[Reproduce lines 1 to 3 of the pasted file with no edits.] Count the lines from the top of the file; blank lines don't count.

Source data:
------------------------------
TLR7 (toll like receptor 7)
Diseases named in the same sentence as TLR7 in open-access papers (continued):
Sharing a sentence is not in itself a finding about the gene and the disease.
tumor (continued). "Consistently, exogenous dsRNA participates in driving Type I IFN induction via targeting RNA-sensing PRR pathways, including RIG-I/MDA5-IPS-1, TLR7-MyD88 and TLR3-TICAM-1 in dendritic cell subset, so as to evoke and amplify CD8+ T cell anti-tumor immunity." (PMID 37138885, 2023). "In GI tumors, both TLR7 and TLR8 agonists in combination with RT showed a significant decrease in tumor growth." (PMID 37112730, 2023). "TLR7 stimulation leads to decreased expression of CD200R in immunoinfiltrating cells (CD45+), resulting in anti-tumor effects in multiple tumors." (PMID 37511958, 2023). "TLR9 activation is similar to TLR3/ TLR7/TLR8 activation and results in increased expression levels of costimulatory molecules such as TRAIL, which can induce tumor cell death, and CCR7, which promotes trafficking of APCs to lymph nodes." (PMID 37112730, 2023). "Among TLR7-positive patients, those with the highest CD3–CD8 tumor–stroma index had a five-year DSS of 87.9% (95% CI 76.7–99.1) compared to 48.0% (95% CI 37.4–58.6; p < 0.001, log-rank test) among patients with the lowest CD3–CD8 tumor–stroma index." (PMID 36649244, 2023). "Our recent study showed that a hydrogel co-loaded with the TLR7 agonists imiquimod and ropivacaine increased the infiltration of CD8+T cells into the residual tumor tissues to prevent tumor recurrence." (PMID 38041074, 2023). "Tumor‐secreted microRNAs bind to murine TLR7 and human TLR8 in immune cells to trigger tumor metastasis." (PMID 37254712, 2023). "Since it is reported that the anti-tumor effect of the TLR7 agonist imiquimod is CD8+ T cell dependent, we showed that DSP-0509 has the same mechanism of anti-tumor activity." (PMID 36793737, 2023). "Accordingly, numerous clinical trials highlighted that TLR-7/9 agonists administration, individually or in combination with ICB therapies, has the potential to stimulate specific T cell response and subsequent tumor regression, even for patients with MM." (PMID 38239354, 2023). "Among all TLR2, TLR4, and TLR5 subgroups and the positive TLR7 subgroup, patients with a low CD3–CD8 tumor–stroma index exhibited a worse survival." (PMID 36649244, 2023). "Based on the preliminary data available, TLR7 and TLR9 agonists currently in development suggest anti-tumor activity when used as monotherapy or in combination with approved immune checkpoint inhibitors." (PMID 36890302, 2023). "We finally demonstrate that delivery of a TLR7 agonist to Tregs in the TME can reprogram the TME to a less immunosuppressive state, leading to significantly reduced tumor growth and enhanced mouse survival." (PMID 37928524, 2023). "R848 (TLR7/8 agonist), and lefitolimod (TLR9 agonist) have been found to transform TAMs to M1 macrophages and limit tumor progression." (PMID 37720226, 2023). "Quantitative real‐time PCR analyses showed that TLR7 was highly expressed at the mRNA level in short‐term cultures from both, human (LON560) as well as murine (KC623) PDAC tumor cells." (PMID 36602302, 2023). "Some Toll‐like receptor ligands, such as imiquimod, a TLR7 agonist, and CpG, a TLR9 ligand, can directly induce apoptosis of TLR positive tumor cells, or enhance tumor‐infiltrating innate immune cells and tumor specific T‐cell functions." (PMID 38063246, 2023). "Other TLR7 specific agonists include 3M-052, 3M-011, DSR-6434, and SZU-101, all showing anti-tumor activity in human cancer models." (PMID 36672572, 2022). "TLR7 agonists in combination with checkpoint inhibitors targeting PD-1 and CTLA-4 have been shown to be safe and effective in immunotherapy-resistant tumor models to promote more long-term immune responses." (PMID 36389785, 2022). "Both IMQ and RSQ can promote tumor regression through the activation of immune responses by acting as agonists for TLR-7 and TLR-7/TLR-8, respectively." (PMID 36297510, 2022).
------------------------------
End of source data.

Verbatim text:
TLR7 (toll like receptor 7)
Diseases named in the same sentence as TLR7 in open-access papers (continued):
Sharing a sentence is not in itself a finding about the gene and the disease.